I also would recommend anyone to the work done by Richard D Moutoux, CU-Boulders Energy Storage Research Group on CAES. He does similar calculations to yours and reports 50% efficiency on an energy to energy basis, and an 88% efficiency assuming natural gas would be used anyway and the purpose of wind energy is to make it more efficient.

    So – I would tend to agree that using wind energy to make more efficient natural gas generators is a good idea – if that is the purpose of building a wind farm. However, I believe there are those that would find this counter productive. I would also point out that these reports do not address the energy efficiency losses of producing and transporting natural gas to the generator, or on another note, the increased GHGs caused by leaks of methane in the process, as reported by NREL:

  3. Charles,
    Your estimation of 54% is much closer to the mark than Samir claims. The problem is that efficiency can mean many different things. Even more precise terminology, like "Round-Trip Efficiency", doesn't work very well with analyzing CAES.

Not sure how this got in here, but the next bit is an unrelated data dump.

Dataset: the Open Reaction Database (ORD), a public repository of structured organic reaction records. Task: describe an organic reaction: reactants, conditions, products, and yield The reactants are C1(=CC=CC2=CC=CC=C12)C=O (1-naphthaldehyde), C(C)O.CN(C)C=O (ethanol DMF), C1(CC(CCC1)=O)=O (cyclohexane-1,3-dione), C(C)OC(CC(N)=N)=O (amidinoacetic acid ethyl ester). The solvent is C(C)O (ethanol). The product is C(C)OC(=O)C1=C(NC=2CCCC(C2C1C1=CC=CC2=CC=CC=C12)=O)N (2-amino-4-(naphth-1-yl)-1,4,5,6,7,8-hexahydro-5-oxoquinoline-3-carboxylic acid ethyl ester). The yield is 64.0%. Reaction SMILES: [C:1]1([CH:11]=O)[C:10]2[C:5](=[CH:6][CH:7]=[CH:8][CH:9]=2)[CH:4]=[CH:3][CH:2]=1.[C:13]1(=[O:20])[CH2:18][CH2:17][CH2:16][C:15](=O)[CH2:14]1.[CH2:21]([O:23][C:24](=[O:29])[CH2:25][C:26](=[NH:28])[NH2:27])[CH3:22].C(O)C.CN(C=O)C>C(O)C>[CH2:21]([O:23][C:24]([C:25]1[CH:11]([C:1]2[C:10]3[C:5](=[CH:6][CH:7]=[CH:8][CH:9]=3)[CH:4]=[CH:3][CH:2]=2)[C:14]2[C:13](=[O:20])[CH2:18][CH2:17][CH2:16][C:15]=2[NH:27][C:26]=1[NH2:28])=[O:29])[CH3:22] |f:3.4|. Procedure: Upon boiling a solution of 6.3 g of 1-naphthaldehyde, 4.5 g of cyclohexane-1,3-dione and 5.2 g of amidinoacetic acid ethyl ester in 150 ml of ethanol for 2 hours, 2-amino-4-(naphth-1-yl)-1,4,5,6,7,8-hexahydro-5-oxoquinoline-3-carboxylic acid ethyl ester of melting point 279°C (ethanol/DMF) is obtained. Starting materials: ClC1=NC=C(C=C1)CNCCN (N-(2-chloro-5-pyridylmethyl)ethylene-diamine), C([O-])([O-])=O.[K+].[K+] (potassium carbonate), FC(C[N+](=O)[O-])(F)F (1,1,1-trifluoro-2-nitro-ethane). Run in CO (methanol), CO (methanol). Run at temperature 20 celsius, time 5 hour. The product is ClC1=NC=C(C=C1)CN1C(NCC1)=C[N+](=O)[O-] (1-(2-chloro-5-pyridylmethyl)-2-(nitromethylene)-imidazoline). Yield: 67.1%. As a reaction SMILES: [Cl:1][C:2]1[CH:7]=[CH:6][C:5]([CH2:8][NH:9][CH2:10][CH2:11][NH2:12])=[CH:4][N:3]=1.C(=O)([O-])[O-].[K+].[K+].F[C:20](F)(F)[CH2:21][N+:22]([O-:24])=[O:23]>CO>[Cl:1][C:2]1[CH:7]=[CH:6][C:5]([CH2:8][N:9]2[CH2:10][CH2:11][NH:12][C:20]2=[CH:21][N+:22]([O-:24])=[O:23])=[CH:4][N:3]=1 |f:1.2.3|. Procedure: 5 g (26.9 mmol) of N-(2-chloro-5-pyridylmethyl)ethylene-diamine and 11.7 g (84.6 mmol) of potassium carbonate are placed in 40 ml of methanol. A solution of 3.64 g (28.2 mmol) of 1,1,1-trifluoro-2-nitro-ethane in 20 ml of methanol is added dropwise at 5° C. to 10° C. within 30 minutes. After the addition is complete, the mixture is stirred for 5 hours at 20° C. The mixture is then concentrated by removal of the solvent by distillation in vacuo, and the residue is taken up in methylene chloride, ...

The reason for that is that you have two acts: compressing air and burning natural gas. Those two acts, when combined, have a greater resulting energy output than if they were each done separately. In other words, there's a multiplier effect (to steal a term from economics) in the act of combining compression and combustion.

    How to account for the multiplier effect? The shortest answer is that you can't without getting into some complex mathematics, each of which can be played with by someone who has an agenda (i.e. who wants to make a CAES plant look more or less efficient).

    The purest way of measuring efficiency in a CAES plant is to look at thermodynamic efficiency. In other words, how much energy is expended from compression (minus the loss of thermal energy during compression), versus the energy value of the compressed air. From that perspective, an ideal CAES plant is physically incapable of achieving better than 50%. In internal models that we have done based on publicly available information, the McIntosh, Alabama plant probably gets less than 40%. We have heard from others in the industry who have modelled that plant as getting less than 30%.Of course, none of that matters when the spread between daytime and night-time electricity is so wide (which it is in Alabama because of all the excess coal-fired generators in that area that overproduce at night). In other words, it doesn't matter how inefficient the process is if you can still make money on it.